Borg/McEnroe is the story of one of the great tennis rivalries of all time, between Swedish efficiency expert Björn Borg (Sverrir Gudnason) and explosive American underdog John McEnroe (Shia LaBeouf), as defending champion Borg competes for his record-breaking fifth Wimbledon title. But it also is the backstory of one of the great tennis friendships, and for someone like me who knew nothing about the match in question (and cared less about who won), that twist — revealed practically in overtime, after the film has effectively ended — made me want to go right back in and watch the movie a second time.
As in competing tennis picture The Battle of the Sexes (which seems a far more commercial prospect, in the U.S. at least, given its added political dimension and likable lead actors), director Janus Metz’s stylish, Scandi-made behind-the-scenes sports movie builds to an extended on-court showdown — in this case, a virtuoso, 20-minute tennis montage that breathes fresh suspense into the foregone conclusion of the match itself. And yet, the outcome feels like something of an anticlimax, not because we already know how it ends (I didn’t, and many won’t), but rather, because it doesn’t really matter.
In reality, vast amounts of money, national sentiments, endorsement contracts and more ride on who wins and who loses Wimbledon, but the way Metz approaches it, the stakes are entirely personal. Both men want to be the best in the world, and as we know, that’s a title they can’t hold at the same time. Oddly, as casting goes, LaBeouf (in the role of unfiltered newcomer McEnroe) is the better-known star, whereas reigning champ Borg is played by an actor hardly anyone outside of Sweden will recognize (Sverrir Gudnason, whose long hair and Nordic good looks suggest early-2000s Calvin Klein model Travis Fimmel).
At the outset, Borg and McEnroe appear to be polar opposites — a sentiment directly voiced by a Johnny Carson-like talk-show host (Colin Stinton), who tells his explosive American guest, “You and Borg are as different as two people can be.” As if to illustrate his point, McEnroe proceeds to lose his cool on-air, frustrated that his interviewer seems more interested in McEnroe’s rival (a seemingly emotionless automaton) than he does in his actual guest. Whereas Borg is viewed as a consummate professional and gentleman on-court and off, McEnroe is characterized as a hair-trigger hothead, who argues with referees, swears at the audience and swats the air with his racket, as if looking to hurt someone when a rally goes bad. Playing tennis may not seem the best use of LaBeouf’s talents, but the star is terrific in a role that shrewdly plays off his controversial off-screen persona.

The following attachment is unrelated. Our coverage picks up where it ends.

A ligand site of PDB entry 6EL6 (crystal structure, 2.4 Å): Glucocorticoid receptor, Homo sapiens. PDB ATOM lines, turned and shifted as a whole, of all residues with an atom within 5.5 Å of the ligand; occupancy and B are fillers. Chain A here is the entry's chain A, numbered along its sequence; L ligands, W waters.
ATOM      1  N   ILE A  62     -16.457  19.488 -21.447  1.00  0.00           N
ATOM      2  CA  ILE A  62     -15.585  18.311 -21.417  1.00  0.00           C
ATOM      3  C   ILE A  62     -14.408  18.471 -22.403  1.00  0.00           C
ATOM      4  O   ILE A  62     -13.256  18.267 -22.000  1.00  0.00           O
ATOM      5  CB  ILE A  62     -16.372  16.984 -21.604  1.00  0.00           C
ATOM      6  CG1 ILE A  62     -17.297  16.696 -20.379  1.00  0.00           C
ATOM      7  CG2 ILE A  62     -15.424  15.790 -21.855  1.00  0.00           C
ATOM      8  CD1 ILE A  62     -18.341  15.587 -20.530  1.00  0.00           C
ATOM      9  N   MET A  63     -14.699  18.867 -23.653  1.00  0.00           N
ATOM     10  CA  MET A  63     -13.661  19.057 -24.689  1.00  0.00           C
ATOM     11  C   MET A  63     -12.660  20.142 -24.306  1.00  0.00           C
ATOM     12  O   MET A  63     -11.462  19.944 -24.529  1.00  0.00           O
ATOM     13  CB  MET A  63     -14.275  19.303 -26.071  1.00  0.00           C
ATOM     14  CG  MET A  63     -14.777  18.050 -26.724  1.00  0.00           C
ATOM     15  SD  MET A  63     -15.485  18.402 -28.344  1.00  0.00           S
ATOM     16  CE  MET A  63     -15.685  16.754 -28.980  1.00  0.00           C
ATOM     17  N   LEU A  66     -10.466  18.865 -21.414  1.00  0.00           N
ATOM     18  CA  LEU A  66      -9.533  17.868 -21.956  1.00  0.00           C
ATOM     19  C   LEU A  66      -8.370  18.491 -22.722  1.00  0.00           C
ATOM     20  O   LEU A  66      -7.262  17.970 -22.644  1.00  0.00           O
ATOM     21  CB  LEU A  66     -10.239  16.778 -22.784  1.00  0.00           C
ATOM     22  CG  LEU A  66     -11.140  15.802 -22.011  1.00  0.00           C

The contrast between the two players seems like a great starting point from which to tell the story of their big confrontation. But then, about 48 minutes in, as the flashbacks start to get a bit more complex (until then, we’ve only seen them as ultra-competitive kids who’ve been practicing the sport since a young age), Borg/McEnroe reveals that the rivals are not opposites at all, but variations on the same personality type. It’s just that Borg has received an entirely different kind of training, from Swedish coach Lennart Bergelin (Stellan Skarsgård, who brings an avuncular compassion to his role as Borg’s closest advocate). As a young teen, Borg was every bit as combustible, receiving reprimands for talking back to the officials and smashing his racket when things didn’t go his way, but Bergelin taught him to channel that energy into this gameplay.